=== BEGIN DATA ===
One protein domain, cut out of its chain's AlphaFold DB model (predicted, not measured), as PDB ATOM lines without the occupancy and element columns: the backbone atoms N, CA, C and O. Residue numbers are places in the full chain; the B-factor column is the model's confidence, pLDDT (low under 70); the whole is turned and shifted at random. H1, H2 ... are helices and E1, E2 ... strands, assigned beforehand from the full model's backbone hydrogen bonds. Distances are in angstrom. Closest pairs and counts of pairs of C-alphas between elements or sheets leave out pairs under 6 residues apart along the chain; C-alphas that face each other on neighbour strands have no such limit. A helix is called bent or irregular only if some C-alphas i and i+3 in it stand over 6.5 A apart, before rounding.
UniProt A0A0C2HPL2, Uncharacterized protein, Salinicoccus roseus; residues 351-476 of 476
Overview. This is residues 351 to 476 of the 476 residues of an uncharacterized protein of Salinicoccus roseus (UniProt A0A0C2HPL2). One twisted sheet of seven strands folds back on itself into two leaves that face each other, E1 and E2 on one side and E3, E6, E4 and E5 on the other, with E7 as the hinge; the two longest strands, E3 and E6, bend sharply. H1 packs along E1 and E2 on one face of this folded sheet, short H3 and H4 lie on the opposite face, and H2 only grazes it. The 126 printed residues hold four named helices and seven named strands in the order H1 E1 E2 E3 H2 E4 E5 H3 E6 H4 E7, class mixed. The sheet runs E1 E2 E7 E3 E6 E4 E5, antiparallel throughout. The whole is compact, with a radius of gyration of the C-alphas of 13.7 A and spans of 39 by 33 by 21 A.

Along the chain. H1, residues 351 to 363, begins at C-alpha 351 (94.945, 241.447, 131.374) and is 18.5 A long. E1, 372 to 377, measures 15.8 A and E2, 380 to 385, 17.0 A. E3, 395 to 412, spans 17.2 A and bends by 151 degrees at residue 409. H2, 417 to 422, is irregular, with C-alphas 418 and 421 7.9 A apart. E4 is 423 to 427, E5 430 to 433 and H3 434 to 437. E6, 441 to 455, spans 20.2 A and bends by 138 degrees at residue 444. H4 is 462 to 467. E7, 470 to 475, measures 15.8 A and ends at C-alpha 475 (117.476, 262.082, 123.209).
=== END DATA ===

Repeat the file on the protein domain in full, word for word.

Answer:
One protein domain, cut out of its chain's AlphaFold DB model (predicted, not measured), as PDB ATOM lines without the occupancy and element columns: the backbone atoms N, CA, C and O. Residue numbers are places in the full chain; the B-factor column is the model's confidence, pLDDT (low under 70); the whole is turned and shifted at random. H1, H2 ... are helices and E1, E2 ... strands, assigned beforehand from the full model's backbone hydrogen bonds. Distances are in angstrom. Closest pairs and counts of pairs of C-alphas between elements or sheets leave out pairs under 6 residues apart along the chain; C-alphas that face each other on neighbour strands have no such limit. A helix is called bent or irregular only if some C-alphas i and i+3 in it stand over 6.5 A apart, before rounding.
UniProt A0A0C2HPL2, Uncharacterized protein, Salinicoccus roseus; residues 351-476 of 476
Overview. This is residues 351 to 476 of the 476 residues of an uncharacterized protein of Salinicoccus roseus (UniProt A0A0C2HPL2). One twisted sheet of seven strands folds back on itself into two leaves that face each other, E1 and E2 on one side and E3, E6, E4 and E5 on the other, with E7 as the hinge; the two longest strands, E3 and E6, bend sharply. H1 packs along E1 and E2 on one face of this folded sheet, short H3 and H4 lie on the opposite face, and H2 only grazes it. The 126 printed residues hold four named helices and seven named strands in the order H1 E1 E2 E3 H2 E4 E5 H3 E6 H4 E7, class mixed. The sheet runs E1 E2 E7 E3 E6 E4 E5, antiparallel throughout. The whole is compact, with a radius of gyration of the C-alphas of 13.7 A and spans of 39 by 33 by 21 A.

Along the chain. H1, residues 351 to 363, begins at C-alpha 351 (94.945, 241.447, 131.374) and is 18.5 A long. E1, 372 to 377, measures 15.8 A and E2, 380 to 385, 17.0 A. E3, 395 to 412, spans 17.2 A and bends by 151 degrees at residue 409. H2, 417 to 422, is irregular, with C-alphas 418 and 421 7.9 A apart. E4 is 423 to 427, E5 430 to 433 and H3 434 to 437. E6, 441 to 455, spans 20.2 A and bends by 138 degrees at residue 444. H4 is 462 to 467. E7, 470 to 475, measures 15.8 A and ends at C-alpha 475 (117.476, 262.082, 123.209).